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David Cameron MP: The state must not disown asylum seekers

Cameron_bw_looking_right At yesterday's press conference Tim Montgomerie asked David Cameron for his reaction to the Centre for Social Justice's report on asylum seekers.  The Conservative leader promised to answer via a post on ConservativeHome.  Here it is...

Thank you for the opportunity to respond to Tim’s question more fully. ConservativeHome is a great source of news and commentary for Conservatives and I welcome the robust debate it brings.

Let’s be clear straight away that there is a difference between economic migrants and asylum seekers. Too often politicians and journalists casually conflate these two very different things. Asylum seekers account for just 4% of our total immigration figures, and they are usually motivated by social issues rather than economic incentives.

The report identifies the key fact that the current system is failing everyone involved because of the delays in coming to a final decision. As things are, just 3% leave the country within three months of the determination of their case and 23% of those initial decisions end up getting reversed after lengthy appeals processes. Many end up working illegally to survive, and some are left in limbo for several years.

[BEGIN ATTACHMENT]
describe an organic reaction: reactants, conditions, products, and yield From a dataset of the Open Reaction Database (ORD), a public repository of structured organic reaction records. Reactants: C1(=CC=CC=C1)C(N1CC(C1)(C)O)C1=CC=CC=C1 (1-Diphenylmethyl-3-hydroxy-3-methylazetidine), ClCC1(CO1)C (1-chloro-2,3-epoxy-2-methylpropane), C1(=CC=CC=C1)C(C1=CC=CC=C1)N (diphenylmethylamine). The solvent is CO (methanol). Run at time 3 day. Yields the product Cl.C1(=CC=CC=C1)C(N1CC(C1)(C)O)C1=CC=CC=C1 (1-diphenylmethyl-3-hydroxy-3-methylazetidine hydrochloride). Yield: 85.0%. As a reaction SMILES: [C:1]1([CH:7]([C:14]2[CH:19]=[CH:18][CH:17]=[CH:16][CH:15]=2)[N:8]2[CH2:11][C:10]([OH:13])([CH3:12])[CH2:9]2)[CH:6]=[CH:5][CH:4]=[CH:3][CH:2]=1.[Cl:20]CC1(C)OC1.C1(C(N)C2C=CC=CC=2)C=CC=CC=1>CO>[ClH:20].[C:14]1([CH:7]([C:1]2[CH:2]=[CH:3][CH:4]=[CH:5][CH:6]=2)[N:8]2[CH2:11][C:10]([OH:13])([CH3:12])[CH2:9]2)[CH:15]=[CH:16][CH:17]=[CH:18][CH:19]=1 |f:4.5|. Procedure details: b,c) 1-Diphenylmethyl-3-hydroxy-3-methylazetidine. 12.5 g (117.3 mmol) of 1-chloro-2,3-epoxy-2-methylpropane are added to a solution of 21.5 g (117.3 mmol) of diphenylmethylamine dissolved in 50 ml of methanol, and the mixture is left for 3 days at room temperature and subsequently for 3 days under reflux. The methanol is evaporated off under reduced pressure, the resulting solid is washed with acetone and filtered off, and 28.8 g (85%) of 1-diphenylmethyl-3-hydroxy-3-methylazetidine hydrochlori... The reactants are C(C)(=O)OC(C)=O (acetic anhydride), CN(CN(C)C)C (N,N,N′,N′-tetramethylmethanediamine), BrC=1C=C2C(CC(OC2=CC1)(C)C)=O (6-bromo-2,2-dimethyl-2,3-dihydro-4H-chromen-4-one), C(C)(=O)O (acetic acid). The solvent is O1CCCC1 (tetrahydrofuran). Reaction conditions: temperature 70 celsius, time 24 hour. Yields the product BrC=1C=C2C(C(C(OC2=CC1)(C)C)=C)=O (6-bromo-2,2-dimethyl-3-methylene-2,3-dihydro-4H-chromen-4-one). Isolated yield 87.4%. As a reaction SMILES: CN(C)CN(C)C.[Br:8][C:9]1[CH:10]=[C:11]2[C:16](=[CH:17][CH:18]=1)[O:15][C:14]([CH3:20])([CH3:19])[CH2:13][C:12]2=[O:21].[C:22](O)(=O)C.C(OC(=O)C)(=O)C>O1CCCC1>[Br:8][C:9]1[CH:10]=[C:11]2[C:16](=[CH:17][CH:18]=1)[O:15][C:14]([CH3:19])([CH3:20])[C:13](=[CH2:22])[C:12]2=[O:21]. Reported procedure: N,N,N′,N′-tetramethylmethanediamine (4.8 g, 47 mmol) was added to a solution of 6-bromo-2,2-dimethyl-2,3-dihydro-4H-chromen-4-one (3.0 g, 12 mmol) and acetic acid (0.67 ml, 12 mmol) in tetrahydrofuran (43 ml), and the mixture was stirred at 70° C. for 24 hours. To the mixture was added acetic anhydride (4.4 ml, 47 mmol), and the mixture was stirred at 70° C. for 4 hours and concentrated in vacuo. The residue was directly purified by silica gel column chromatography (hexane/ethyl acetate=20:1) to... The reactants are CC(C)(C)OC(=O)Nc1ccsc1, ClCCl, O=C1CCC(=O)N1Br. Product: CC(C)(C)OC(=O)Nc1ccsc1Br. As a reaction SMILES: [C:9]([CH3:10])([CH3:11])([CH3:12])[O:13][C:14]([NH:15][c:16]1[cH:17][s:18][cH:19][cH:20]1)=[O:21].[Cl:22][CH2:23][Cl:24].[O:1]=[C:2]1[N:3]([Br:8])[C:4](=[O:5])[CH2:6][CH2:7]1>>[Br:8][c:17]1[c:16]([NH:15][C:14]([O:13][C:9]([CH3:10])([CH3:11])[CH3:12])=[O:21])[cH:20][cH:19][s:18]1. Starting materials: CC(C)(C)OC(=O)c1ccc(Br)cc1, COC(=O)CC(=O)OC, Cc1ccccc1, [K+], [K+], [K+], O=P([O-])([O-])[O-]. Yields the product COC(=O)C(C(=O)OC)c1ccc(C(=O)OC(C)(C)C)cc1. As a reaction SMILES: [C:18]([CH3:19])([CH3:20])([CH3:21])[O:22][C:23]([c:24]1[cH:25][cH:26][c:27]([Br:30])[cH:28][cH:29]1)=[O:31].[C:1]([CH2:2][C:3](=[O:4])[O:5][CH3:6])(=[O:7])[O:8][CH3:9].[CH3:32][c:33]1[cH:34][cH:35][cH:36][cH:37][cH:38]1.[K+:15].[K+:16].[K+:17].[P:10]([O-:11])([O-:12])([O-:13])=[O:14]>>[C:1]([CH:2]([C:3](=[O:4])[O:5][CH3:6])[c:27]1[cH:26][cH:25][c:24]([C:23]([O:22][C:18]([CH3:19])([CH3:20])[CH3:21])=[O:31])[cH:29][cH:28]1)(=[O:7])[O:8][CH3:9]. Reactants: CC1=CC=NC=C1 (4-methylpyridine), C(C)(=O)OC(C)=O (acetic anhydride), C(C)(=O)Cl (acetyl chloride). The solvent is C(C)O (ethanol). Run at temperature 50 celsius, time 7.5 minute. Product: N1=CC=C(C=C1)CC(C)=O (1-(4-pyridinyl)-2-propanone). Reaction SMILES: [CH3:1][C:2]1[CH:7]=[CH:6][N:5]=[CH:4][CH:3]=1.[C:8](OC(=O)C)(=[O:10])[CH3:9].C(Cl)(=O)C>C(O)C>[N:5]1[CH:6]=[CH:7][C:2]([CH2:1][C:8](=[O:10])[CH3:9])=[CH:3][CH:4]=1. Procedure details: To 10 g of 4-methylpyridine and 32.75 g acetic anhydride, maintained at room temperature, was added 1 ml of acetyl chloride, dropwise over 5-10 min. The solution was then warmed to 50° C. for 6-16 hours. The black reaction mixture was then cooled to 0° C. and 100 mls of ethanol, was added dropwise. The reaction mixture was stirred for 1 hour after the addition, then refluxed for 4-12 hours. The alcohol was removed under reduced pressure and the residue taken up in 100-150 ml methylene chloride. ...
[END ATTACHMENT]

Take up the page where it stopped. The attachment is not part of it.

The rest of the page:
Our priority in Government would be to minimise these delays, to the advantage of both the taxpayer and the genuine refugee. If you can get the vast majority of cases decided in six months then the issue of being temporarily allowed to work or receive benefits becomes much less important.

I naturally want people to work and contribute to our society if they can, and I’m uncomfortable with the state completely disowning asylum seekers to the extent that in a developed country like ours 26,000 of them are reliant on Red Cross parcels. After all, these statistics represent real people who understandably want to live their lives in safety and comfort.

Like the CSJ I want both an efficient and humane asylum policy, and this report is a typically compassionate and innovative contribution to the debate. The Government’s approach is neither firm nor fair, and ineffective as a result.


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